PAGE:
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don't rttall the words we exchanged. I was just eight years


at least, was the first sound of cowbells tinkling far below as

old at the time, and that was nearly thirty years ago. My

farmers led their herds back up to alpine pastures. Each year a

father was climbing a moontain across dle valley, maybe ten

cow woold get a bigger bell, which made a deeper clang, and the

miles distant. My mother, sister, and I were standing on oor

mixture of tones from this nomadic carillon was the sweetest.

front porch with a walkie-talkie in our hands, conversing with

sound I'd hear all year.

Dad. That was memorable enough, but it was the stann that

During the winter of the last year we lived in Switzerland,

comes dearest to my mind, a thunder and lightning stonn through

Dad spent six weeks on a mountain he'd intended to climb in

which Dad's voice crackled on the radio. Stonns were a regular

nine days, the weather was that bad - the worst year for stomlS

part of our lives those years we lived in a mountain village in

on record. The ropes they were using began to fray, and, final-

Switzerland. And what with Dad's life ruled by climbing, and

ly, one broke while Dad was on it. That was the first day of

climbing ruled by weather, the elements could shape our lives

spring, the day he died, but at the funeral service in Leys:in, the

like they did those of the farm~ who shared their town with us.

snow came falling thiCK. In the mountains, calendars are only

Farming in our Village, Leysin, consisted mainly of grazing

guidelines, that much was clear. I suppose this is true everywhere,

cows on the alpine pastures around and above the village. The

but climbers and Alpine villagers KIlOW it more than most.

slopes were much too steep and the growing season was much

With路all the snow the cows stayed in the valley later than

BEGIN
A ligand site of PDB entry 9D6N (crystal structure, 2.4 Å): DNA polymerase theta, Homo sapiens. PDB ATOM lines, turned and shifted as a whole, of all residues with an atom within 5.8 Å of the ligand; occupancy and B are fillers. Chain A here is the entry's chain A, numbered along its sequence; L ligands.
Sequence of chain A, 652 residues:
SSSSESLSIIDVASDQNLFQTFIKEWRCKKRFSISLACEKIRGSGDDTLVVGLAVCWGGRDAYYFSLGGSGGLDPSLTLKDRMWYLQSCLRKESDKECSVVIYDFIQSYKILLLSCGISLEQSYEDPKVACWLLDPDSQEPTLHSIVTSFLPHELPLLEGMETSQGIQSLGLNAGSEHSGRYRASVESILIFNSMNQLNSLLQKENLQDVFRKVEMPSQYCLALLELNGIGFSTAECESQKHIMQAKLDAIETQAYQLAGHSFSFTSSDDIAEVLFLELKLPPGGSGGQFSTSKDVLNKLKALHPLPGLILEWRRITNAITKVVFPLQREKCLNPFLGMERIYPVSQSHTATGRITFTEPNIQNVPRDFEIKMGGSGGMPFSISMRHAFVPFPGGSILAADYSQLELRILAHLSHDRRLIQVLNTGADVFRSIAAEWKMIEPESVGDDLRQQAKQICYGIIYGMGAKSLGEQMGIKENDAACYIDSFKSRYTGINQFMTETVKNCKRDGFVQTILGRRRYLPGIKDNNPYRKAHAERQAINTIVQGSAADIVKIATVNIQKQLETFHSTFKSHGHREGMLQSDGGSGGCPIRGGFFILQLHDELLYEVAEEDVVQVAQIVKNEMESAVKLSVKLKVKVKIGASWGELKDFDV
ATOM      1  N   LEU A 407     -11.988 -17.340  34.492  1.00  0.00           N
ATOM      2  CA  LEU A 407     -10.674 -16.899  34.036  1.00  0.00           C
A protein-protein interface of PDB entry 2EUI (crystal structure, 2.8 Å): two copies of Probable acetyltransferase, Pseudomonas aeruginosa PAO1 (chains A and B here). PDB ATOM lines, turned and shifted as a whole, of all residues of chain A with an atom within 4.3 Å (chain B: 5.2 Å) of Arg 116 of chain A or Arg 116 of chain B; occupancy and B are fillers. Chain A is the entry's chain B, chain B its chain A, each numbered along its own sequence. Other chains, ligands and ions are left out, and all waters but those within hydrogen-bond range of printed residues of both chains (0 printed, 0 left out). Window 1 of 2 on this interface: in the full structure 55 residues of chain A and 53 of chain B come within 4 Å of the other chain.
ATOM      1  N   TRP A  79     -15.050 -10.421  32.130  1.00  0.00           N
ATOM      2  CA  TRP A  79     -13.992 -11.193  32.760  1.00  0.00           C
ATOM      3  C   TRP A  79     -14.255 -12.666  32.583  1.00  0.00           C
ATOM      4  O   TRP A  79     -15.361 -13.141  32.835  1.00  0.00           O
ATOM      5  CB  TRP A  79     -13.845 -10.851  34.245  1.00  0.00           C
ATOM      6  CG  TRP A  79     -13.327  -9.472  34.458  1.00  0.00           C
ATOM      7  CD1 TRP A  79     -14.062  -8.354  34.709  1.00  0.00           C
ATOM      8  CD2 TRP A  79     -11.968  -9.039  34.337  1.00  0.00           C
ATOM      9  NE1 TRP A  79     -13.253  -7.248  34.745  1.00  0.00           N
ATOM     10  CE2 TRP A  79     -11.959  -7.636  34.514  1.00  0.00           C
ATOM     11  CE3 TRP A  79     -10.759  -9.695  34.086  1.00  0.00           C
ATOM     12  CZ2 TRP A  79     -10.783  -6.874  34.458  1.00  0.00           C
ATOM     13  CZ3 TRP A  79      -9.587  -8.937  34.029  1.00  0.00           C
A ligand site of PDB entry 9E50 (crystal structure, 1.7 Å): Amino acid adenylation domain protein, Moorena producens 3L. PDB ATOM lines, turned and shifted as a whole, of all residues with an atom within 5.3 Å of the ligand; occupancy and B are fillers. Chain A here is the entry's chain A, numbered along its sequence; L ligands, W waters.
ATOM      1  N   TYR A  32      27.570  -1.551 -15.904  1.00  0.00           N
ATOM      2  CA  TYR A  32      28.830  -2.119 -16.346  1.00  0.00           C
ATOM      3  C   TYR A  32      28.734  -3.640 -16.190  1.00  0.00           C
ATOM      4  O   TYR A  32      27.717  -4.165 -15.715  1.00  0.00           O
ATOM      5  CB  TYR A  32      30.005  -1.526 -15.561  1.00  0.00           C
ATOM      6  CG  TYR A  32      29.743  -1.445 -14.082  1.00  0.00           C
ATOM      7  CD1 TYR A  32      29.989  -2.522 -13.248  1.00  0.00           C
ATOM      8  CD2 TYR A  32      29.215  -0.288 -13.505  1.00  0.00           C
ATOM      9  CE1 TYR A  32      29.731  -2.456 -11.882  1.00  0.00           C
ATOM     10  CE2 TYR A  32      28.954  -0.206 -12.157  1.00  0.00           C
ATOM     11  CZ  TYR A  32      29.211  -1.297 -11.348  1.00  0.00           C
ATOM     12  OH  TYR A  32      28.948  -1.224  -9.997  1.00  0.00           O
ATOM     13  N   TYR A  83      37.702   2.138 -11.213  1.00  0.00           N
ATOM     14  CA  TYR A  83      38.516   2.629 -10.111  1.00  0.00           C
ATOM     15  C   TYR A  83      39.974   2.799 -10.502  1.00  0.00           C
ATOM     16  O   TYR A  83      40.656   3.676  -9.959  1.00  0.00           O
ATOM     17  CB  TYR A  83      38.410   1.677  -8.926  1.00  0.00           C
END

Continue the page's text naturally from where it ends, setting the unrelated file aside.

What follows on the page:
tOO tenuous at that altitude to do much else. Of course winter

usual. But spring did come - it always does - and the bells that

So they were led down to

year $)'Tf1bolized changes for me: the family had decided to move

the valley Ixlow sometime in the fall, there to graze and do

back to America, the mountains suddenly being less essential in

what cows do while the SIlOW piled high around our house. We

our lives. But the mountains have stayed with me ever since, and

snow kept the cows from pasture.

never much noticed when they vanished from the meadows.

Eoch year a Swiss c:ow is given a bigger b<tIl. The sound it makes on the way to an Alpine pasture i. the .weetest music: at the year.

with them comes an awareness of the weather and of its

Remove one compo路

changes through the

nent from a kaleido-

year. The flash of

scope and you often

lightning and the first

never miss it. But we

sound of cowbells:

did take notice when

these are the eanh in

the cows came back.


the following spring. By then we were~颅 ding in each budding bush and blooming bulb. But the surest sign of spring, to me

climbers farmers ELEMENTS


Climbers & Farmers  
Climbers & Farmers  

In the early 1990s I edited Timberland's magazine called Elements. It featured short articles by some of the finest nature/outdoor/adventure...